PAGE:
This past Sunday, the Chronicle printed a letter from an Inverness resident which claimed, “according to numerous reports, masks are worthless.”

Masks are not “worthless.” They’re also not perfect. Since they serve two purposes (to protect the wearer and to protect others nearby) we need to look at how well they do each job. Hint: They do both jobs pretty well, depending, but they do one job better than the other.

Protection for wearers varies by mask type ranges from the most effective U.S. certified N-95s and Chinese certified KN-95s followed by medical grade surgical masks and form-fitting multi-ply cloth masks. Coming in dead last and providing little to no protection for anyone are single-

ply or loose coverings like bandanas and any mask, regardless of quality or design, that is worn improperly.

That said, protecting others nearby is where masks really shine; again, except for the

single-ply, ill-fitting or improperly worn ones.

We’re under siege from a sometimes unseen enemy that is putting a deep strain on every aspect of our lives from our economy to our schools to our sanity and we can only fight back with the weapons currently at hand, namely, keeping your distance from those whose COVID-19 status is unknown, wash your hands frequently and wear a mask when in public spaces where distance can not be maintained (think grocery aisle or pharmacy check-out).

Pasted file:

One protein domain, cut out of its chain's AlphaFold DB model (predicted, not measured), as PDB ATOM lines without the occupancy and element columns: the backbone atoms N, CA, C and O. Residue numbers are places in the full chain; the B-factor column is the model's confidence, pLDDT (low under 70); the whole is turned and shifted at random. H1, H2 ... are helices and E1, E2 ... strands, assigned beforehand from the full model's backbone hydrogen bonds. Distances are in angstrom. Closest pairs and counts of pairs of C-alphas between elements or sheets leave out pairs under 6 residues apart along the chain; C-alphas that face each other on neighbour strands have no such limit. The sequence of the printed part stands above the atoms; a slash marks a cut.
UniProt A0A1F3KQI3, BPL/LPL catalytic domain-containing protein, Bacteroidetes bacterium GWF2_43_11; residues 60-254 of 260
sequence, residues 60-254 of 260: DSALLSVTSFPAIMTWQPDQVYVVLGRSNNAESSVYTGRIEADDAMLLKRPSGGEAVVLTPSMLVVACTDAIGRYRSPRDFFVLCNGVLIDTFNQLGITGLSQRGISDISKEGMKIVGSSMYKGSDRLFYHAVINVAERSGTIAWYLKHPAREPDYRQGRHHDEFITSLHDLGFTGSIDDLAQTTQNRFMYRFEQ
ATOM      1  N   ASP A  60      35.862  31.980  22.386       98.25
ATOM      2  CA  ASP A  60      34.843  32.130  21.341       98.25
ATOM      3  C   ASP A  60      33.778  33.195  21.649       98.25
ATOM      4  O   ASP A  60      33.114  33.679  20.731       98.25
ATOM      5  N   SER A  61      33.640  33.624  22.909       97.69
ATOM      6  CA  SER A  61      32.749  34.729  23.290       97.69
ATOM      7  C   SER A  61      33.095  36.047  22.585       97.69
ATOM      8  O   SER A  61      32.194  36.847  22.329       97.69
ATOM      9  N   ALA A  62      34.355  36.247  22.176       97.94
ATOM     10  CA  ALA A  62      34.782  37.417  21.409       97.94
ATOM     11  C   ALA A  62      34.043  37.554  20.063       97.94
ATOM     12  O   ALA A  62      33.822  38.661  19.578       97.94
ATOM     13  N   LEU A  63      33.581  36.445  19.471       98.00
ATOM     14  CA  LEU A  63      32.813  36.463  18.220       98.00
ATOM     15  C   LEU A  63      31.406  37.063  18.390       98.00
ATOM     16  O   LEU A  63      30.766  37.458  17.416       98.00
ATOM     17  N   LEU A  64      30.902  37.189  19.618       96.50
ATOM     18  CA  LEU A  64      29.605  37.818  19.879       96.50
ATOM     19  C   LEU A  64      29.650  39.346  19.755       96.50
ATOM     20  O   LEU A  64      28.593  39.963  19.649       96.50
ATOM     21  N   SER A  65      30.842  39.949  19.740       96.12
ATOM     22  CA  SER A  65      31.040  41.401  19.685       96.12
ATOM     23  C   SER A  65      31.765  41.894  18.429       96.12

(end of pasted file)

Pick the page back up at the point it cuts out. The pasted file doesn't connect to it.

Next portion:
The often-heard claim that “your fear is your problem,” in addition to being selfish and irresponsible, isn’t the whole story. Like it or not, we’re all members of a larger society, and as such, depend on each other to some degree for safety and survival. To those who have their heels dug in on the mask issue, please know this: If you place yourself in close proximity to the general public, we already stipulated that masks don’t provide 100% protection for the wearer. So the mask-wearing “sheeple” you breeze by in the store aisle or crowd in on at the check-out are being forced, against their will, into putting their health and possibly their life as well as the lives of those they live with into your hands in order to purchase vital necessities.

Our biggest roadblock to winning this battle anytime soon is people who either don’t believe in science or don’t care about their fellow citizens, or both. Which is sad, because the novel coronavirus doesn’t care.

Janice Zeoli

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